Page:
The way to improve on estimates totally depends on the way the team itself works. Let's assume the team carried out retrospectives. This is their chance to employ practises to improve the way they work, quality of the work and/or pace at which they develop software. As a rule, the team can't go faster than it can go, but the quality of the code and the alignment of the team naturally affects the flow of tasks carried through to 'done' (production, live, whatever). 

Blockers and bugs naturally affect the flow of work through the team. Reducing them, improves the flow of work, as contention for the 'story time' of the team, which is a constrained resource, then isn't there. If you don't track bugs/blockers, then you are likely losing time (and money, if you're not working for free) as well as losing out on opportunity costs or potential income (probabilistic) in value for the business be delaying deployment into done and you'll have no idea if that applies or not. If it does, the business is getting hit on two fronts. 
  1. Delivering value later because you are fixing bugs in earlier processes
  2. Costing more money to deliver a feature because you are using 'story time' to fix bugs in earlier releases
The combination of the effects of the first and the second hits your NPV and hence, directly affects your IRR and also ROR and ROI (buzzword alert). However, most developers are too far away from finance to understand this and many who purport to understand it, don't.

How can methods like Kanban and ToC help?

OK, so it's no secret the IT world, the one I inhabit, has an extremely poor understanding of flow and indeed, does kanban 'wrong' relative to the real way lean happens in manufacturing and TPS. Kanban ultimately aims to optimise flow of X. Flow of stories, tickets, manufacturing items, cars, whatever.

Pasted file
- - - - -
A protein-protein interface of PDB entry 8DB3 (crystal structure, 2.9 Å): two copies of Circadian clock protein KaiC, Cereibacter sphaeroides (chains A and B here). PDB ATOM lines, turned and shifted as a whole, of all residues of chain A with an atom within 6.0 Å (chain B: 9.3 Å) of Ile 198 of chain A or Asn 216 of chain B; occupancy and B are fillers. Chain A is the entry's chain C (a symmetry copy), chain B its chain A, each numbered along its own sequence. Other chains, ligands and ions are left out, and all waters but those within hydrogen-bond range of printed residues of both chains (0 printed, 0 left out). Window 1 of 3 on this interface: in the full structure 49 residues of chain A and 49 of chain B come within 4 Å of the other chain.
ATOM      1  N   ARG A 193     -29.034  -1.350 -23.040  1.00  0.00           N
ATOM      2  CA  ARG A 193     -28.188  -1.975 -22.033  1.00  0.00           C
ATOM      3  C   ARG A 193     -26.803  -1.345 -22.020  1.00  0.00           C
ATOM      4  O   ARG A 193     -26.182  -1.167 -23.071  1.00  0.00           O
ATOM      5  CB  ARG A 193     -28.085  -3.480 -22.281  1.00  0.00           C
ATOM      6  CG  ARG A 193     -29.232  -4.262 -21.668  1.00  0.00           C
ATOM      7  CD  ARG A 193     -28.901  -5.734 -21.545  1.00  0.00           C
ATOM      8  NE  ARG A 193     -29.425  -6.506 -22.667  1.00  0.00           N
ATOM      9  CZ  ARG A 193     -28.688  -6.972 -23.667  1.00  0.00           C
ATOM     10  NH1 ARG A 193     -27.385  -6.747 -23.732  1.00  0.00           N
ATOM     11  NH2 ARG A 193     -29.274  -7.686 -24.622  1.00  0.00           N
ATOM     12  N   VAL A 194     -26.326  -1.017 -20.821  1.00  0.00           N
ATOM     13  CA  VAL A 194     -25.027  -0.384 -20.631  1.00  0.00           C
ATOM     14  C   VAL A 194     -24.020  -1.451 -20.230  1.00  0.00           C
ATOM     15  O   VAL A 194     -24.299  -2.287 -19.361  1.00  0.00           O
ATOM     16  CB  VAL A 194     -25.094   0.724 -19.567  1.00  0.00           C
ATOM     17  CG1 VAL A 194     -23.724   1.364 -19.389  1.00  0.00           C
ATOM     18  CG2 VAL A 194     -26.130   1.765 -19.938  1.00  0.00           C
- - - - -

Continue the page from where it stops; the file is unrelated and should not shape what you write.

My scribbles on importance of understanding variance from previous posts

The process is stochastic in nature, so there is no certainty around it but what most folk don't understand is that kanban inherently has naturally got waste in the process. Movement of items is one of the recognized 7 types of Muda waste

- Unnecessary transport and handling of goods
- Unnecessary motion of employees

Transportation of goods (read stories) is a movement of one item from one stage, to another. Often a development context to a QA one or into live. There is a change of 'mental model' at that point, from one mindset, say, development, to another, say QA. That is a form of context switch, just not using time, which shouldn't be new (after all, context switching happens with stack frames on CPUs when multi-threading - Take out and store the stack frame for one thread, introduce the frame of another) and just like all context switching, it never costs nothing to do.

In addition, as per ToC (buzzword alert), there is inventory, and indeed, a 'wait time' between stages where the item is ready to be pulled on demand can be considered an implied 'inventory' stage. This introduces another cost. Usually in not delivering the software into a production environment so it starts to yield knowledge or indeed, it's value.

Run a dojo and try this. Take one developer and make them code and QA one scenario. Time how long it takes to deploy that one thing into a production environment. Then take another developer and a tester and make them code one scenario and then QA that one scenarios in sequence. Time how long it takes. You'll never get faster with the QA and the dev. The cost to switch the task naturally elongates the cycle-time of the software delivery of that one task. If you did 10 tasks like this in an iteration, all sequential and the dev didn't pick up another one until the QA signed it off for live, then the throughput would be just 10 x the cycle time.

In short, introducing a kanban stage has introduced waste! You'd lose time/money as a business.